These clasps feature a hinged clasp that works by folding and locking it in place. Snap lock clasps get their name from the quiet snap sound it makes when in place and is also called a fold-over clasp.
These fasteners are ideal for anyone who struggles with lobster claws or spring rings since you can efficiently operate them with one hand. They are pretty delicate, making them the perfect clasp for light bracelets.
11. Spring Ring Clasp
Along with the lobster clasp, this is the most common clasp you’ll find on bracelets nowadays, and they work similarly. The spring ring clasp has a spring mechanism that compresses when you pull the lever backward. Pulling the spring backward allows you to insert the ring on the other end, and the lever automatically returns when you leave it.
The spring ring clasp is a lightweight solution for your bracelet clasp. However, securing a spring ring clasp with one hand can be tricky.
12. Toggle Clasp
A toggle clasp consists of a t-shaped bar and a circular loop, and it works by inserting the bar into the loop. The bar is usually longer than the diameter of the loop, so that should keep it in place.
Toggle clasps are one of the easiest to operate with one hand and can be used as the centerpiece of your bracelet. The clasp is not ideal for loose bracelets as it requires a certain amount of tension for the clasp to stay in place.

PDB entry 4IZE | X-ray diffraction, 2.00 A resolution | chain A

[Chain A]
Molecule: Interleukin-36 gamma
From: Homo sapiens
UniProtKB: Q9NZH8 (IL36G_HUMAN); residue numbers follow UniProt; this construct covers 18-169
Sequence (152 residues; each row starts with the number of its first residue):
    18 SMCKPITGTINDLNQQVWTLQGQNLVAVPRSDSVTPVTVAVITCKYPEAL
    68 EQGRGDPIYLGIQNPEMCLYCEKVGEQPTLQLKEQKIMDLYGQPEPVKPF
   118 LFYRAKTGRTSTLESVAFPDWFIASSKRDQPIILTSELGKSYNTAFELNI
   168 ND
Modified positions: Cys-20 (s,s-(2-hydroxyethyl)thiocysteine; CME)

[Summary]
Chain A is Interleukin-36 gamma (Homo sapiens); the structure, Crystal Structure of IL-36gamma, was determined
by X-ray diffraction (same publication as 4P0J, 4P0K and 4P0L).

Things To Consider When Selecting Clasp Type
When you look at the long list of clasps above, choosing the clap type to use on your next bracelet can be pretty confusing. It doesn’t need to be, though, as there are two main factors you should consider when selecting your bracelet clasp type– practicality and style.
One thing to always have in mind is how practical the clasp is to use for a bracelet. The last thing you want is to make a bracelet that looks great and a clasp that’s a pain to use. Therefore, you should select clasps that are easier to use with one hand instead of those that require much attention to fix.
Also, when choosing a clasp type, you should consider how securely it would hold your bracelet. The last thing you want is to lose your bracelet because of a fragile clasp, so bracelets meant for daily use should only use very secure clasps.
Style is just as important as practicality when choosing the clasp you want to use for your bracelet. This is especially true if you want to make a bracelet that isn’t meant for everyday use. For instance, while a toggle clasp isn’t the most secure type, it fits in perfectly on bracelets you want to add as part of your dinner attire.
Also, some clasp types are perfect for a particular type of bracelet because of how seamlessly they fit in with the design. A perfect example is using the bead clasp on a bead bracelet; while other clasps might work well, the bead clasp complements the design best.